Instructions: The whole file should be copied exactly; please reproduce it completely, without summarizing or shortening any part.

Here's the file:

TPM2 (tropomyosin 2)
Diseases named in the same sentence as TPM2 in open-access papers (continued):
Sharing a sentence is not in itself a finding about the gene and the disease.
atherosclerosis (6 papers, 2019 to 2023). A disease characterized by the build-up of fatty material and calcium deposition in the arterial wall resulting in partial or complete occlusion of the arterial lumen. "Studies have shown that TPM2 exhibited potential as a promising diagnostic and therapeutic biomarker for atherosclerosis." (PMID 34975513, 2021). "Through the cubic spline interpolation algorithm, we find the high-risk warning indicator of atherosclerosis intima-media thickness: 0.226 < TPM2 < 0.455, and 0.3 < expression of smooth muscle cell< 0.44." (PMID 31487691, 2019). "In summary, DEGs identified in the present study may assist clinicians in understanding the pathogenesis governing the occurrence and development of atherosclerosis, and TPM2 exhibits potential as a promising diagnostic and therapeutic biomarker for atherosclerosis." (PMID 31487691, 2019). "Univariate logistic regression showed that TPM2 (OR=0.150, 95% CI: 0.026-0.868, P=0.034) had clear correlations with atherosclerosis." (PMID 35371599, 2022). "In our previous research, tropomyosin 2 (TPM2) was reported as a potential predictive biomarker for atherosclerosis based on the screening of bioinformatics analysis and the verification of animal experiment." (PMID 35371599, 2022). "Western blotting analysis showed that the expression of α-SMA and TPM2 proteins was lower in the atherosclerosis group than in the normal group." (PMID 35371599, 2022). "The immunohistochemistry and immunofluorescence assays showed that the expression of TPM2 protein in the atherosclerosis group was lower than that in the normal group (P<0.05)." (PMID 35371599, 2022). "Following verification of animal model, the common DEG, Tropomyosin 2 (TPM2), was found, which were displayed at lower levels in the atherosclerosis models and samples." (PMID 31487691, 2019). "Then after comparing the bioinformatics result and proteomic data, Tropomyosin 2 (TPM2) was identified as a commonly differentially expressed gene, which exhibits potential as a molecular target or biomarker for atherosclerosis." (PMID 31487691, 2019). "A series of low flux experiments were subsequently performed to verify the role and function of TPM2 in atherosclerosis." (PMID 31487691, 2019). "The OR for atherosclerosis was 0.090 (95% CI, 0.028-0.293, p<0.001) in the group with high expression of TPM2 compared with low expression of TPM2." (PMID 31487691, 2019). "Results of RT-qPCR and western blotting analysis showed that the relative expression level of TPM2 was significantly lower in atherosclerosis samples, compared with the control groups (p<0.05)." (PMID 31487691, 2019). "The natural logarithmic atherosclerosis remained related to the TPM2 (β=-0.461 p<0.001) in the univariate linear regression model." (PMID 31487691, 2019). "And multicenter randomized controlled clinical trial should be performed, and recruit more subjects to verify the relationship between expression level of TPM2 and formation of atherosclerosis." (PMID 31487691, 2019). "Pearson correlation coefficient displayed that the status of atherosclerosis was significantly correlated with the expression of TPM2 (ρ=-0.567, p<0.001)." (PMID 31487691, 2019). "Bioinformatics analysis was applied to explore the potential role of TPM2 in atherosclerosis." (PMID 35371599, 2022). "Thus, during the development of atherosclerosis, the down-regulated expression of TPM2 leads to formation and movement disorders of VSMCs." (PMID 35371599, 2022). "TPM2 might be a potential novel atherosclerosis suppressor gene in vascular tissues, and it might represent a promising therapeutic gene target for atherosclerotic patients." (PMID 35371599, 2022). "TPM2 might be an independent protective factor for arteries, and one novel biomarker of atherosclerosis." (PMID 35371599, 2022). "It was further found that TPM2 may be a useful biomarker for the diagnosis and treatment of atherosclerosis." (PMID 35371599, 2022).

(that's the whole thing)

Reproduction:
TPM2 (tropomyosin 2)
Diseases named in the same sentence as TPM2 in open-access papers (continued):
Sharing a sentence is not in itself a finding about the gene and the disease.
atherosclerosis (6 papers, 2019 to 2023). A disease characterized by the build-up of fatty material and calcium deposition in the arterial wall resulting in partial or complete occlusion of the arterial lumen. "Studies have shown that TPM2 exhibited potential as a promising diagnostic and therapeutic biomarker for atherosclerosis." (PMID 34975513, 2021). "Through the cubic spline interpolation algorithm, we find the high-risk warning indicator of atherosclerosis intima-media thickness: 0.226 < TPM2 < 0.455, and 0.3 < expression of smooth muscle cell< 0.44." (PMID 31487691, 2019). "In summary, DEGs identified in the present study may assist clinicians in understanding the pathogenesis governing the occurrence and development of atherosclerosis, and TPM2 exhibits potential as a promising diagnostic and therapeutic biomarker for atherosclerosis." (PMID 31487691, 2019). "Univariate logistic regression showed that TPM2 (OR=0.150, 95% CI: 0.026-0.868, P=0.034) had clear correlations with atherosclerosis." (PMID 35371599, 2022). "In our previous research, tropomyosin 2 (TPM2) was reported as a potential predictive biomarker for atherosclerosis based on the screening of bioinformatics analysis and the verification of animal experiment." (PMID 35371599, 2022). "Western blotting analysis showed that the expression of α-SMA and TPM2 proteins was lower in the atherosclerosis group than in the normal group." (PMID 35371599, 2022). "The immunohistochemistry and immunofluorescence assays showed that the expression of TPM2 protein in the atherosclerosis group was lower than that in the normal group (P<0.05)." (PMID 35371599, 2022). "Following verification of animal model, the common DEG, Tropomyosin 2 (TPM2), was found, which were displayed at lower levels in the atherosclerosis models and samples." (PMID 31487691, 2019). "Then after comparing the bioinformatics result and proteomic data, Tropomyosin 2 (TPM2) was identified as a commonly differentially expressed gene, which exhibits potential as a molecular target or biomarker for atherosclerosis." (PMID 31487691, 2019). "A series of low flux experiments were subsequently performed to verify the role and function of TPM2 in atherosclerosis." (PMID 31487691, 2019). "The OR for atherosclerosis was 0.090 (95% CI, 0.028-0.293, p<0.001) in the group with high expression of TPM2 compared with low expression of TPM2." (PMID 31487691, 2019). "Results of RT-qPCR and western blotting analysis showed that the relative expression level of TPM2 was significantly lower in atherosclerosis samples, compared with the control groups (p<0.05)." (PMID 31487691, 2019). "The natural logarithmic atherosclerosis remained related to the TPM2 (β=-0.461 p<0.001) in the univariate linear regression model." (PMID 31487691, 2019). "And multicenter randomized controlled clinical trial should be performed, and recruit more subjects to verify the relationship between expression level of TPM2 and formation of atherosclerosis." (PMID 31487691, 2019). "Pearson correlation coefficient displayed that the status of atherosclerosis was significantly correlated with the expression of TPM2 (ρ=-0.567, p<0.001)." (PMID 31487691, 2019). "Bioinformatics analysis was applied to explore the potential role of TPM2 in atherosclerosis." (PMID 35371599, 2022). "Thus, during the development of atherosclerosis, the down-regulated expression of TPM2 leads to formation and movement disorders of VSMCs." (PMID 35371599, 2022). "TPM2 might be a potential novel atherosclerosis suppressor gene in vascular tissues, and it might represent a promising therapeutic gene target for atherosclerotic patients." (PMID 35371599, 2022). "TPM2 might be an independent protective factor for arteries, and one novel biomarker of atherosclerosis." (PMID 35371599, 2022). "It was further found that TPM2 may be a useful biomarker for the diagnosis and treatment of atherosclerosis." (PMID 35371599, 2022).